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History

On November 1, 1948, the Property and Casualty Insurance Rating Organization (PCIRO) was established to include certain business activities such as the calculation of premium rates and analysis of claims for fire and marine insurance of the Marine and Fire Insurance Association of Japan.

In the 1950s, a rapid rise in the number of automobiles led to a growing need to provide financial compensation to the victims of traffic accidents. The Automobile Liability Security Act, enacted in 1955, made it mandatory for every operator of a motor vehicle to carry a CALI (Compulsory Automobile Liability Insurance) policy. Voluntary automobile insurance bodily injury liability coverage thus assumed the role of coverage in excess of CALI.

Subsequently, on January 8, 1964, the Automobile Insurance Rating Organization of Japan (AIRO) separated from the PCIRO to become an independent organization which calculated premium rates for CALI and voluntary automobile insurance and conducted claim surveys for CALI.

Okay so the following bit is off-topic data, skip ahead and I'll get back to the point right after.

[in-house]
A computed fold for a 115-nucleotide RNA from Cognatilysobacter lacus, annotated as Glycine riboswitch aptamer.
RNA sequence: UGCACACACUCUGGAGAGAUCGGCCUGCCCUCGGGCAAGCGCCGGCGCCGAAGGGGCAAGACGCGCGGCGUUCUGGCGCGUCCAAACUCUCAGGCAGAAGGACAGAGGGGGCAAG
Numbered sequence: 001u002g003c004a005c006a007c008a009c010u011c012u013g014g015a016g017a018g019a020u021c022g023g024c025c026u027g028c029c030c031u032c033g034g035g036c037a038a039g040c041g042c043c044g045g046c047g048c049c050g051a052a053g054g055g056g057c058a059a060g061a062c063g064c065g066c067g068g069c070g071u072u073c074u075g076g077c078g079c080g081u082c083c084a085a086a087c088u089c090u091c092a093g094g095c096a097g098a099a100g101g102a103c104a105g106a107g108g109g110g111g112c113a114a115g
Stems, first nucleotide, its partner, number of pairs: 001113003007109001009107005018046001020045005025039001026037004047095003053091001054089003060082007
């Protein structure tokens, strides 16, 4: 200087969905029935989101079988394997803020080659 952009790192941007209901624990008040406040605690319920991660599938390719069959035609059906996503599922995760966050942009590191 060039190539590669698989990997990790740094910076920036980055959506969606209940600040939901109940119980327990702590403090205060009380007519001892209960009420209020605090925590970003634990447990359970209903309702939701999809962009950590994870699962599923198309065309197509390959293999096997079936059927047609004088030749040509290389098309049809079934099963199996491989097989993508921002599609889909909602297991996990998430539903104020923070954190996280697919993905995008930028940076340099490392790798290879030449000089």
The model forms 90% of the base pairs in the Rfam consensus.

Both ratemaking organizations operated for nearly 40 years. With general trends toward deregulation and liberalization beginning in the 1990s, the PCIRO and the AIRO decided to merge their organizations for the purposes of efficiency and started operation as the Non-Life Insurance Rating Organization of Japan (NLIRO) on July 1, 2002. The organization was renamed to the General Insurance Rating Organization of Japan (GIROJ) on April 1, 2013.